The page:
We're back from the Memorial Day Weekend festivities, where we visited family in Southern Indiana to celebrate the 90th birthday of her grandmother, Marilyn Freyling. We also celebrated a 10th birthday for our son, and caught up with all the cousins, aunts and uncles down on the family farm.

I managed to get copies of some old family photos during the trip. One below shows Marilyn's mother Helen holding her in 1929. Helen was probably 20 years old when this photo was taken.
Helen Umbach Halter with Marilyn and Donald.
Another shot of the extended family is below, showing Marilyn's grandmother Emma Koehler Umbach, then Helen holding Marilyn, and her great-grandmother Mary Elizabeth Schwarzlose Koehler. These photos were likely taken in 1929.
Photo from Evansville, Indiana, 1929.
1930 US Census, Vanderburgh County, Indiana.
In the 1930 US Census, Marilyn can be seen living in the household of her parents, Luther and Helen, next to Helen's parents Fred C. and Emma Umbach.

Photo by Patrick Jones. Elberfeld, Indiana. 26 May 2019.
Here's another shot from the weekend, taken next to the road from the farm in Elberfeld, Indiana.

Thursday, May 16, 2019

Wat Arun

Photo by Patrick Jones. Wat Arun, Bangkok. 6 May 2019.
I'm back from a week of workshops in Bangkok, Thailand. I did not manage to see as many sights as I did three years ago when I was in Bangkok for a UN conference. I've shared some photos on Instagram and will get around to some other thoughts from the trip. 

Friday, April 26, 2019

Cloud Gate

Photo by Patrick Jones. Cloud Gate, Chicago. 24 April 2019.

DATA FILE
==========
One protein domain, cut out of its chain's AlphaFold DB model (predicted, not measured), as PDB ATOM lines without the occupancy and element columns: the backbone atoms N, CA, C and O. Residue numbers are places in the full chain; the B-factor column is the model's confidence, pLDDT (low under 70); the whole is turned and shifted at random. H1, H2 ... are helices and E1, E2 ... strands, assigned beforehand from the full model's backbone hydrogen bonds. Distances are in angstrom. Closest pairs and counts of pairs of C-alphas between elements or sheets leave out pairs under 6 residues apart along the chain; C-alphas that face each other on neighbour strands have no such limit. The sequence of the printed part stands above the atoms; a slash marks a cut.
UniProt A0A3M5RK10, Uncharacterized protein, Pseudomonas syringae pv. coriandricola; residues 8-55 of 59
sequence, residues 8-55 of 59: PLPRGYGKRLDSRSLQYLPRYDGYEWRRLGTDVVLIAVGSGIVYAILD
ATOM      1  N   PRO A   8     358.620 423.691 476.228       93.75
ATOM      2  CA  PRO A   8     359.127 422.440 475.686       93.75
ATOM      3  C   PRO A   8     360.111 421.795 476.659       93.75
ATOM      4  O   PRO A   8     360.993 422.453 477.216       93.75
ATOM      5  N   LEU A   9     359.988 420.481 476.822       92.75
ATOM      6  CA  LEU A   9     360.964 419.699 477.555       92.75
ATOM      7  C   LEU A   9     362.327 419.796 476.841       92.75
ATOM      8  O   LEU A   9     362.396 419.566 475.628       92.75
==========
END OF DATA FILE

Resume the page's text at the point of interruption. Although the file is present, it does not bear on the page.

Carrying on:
The sculpture above is Cloud Gate by Anish Kapoor, also known as the Bean. It is located in Millennium Park, Chicago. I was in Chicago for a couple of days at the beginning of the week visiting long-time friends.

Blogging has been non-existent this month, partly due to a long trip in the Nordic region of Europe at the beginning of April, partly due to distraction and other activities at home. I have not been doing any family history research for a while, something I hope to rectify in May when meeting up with family.

Wednesday, March 27, 2019

Tuesday, March 19, 2019


Photo by Patrick Jones. Invader's AstroBoy near Shibuya, 16 Mar 2019.
I'm back now from my trip to Japan. This was the longest I think I've been on, a trip that took me to Los Angeles, then Kobe, Kyoto and Tokyo. The photo above is a bit of street art by internationally-known artist Invader, taken near Shibuya Crossing in Tokyo. I had a great trip and I will have more photos on the blog. 

Friday, March 8, 2019

Cherry Blossoms

Photo by Patrick Jones. Ikuta Shrine, 7 Mar 2019.
I am currently in Japan for meetings. On Thursday I had a chance to walk around Kobe. The photo above is from the Ikuta Shrine, which dates back to 201 AD. It is nice to see some early cherry blossoms here.

Sunday, March 3, 2019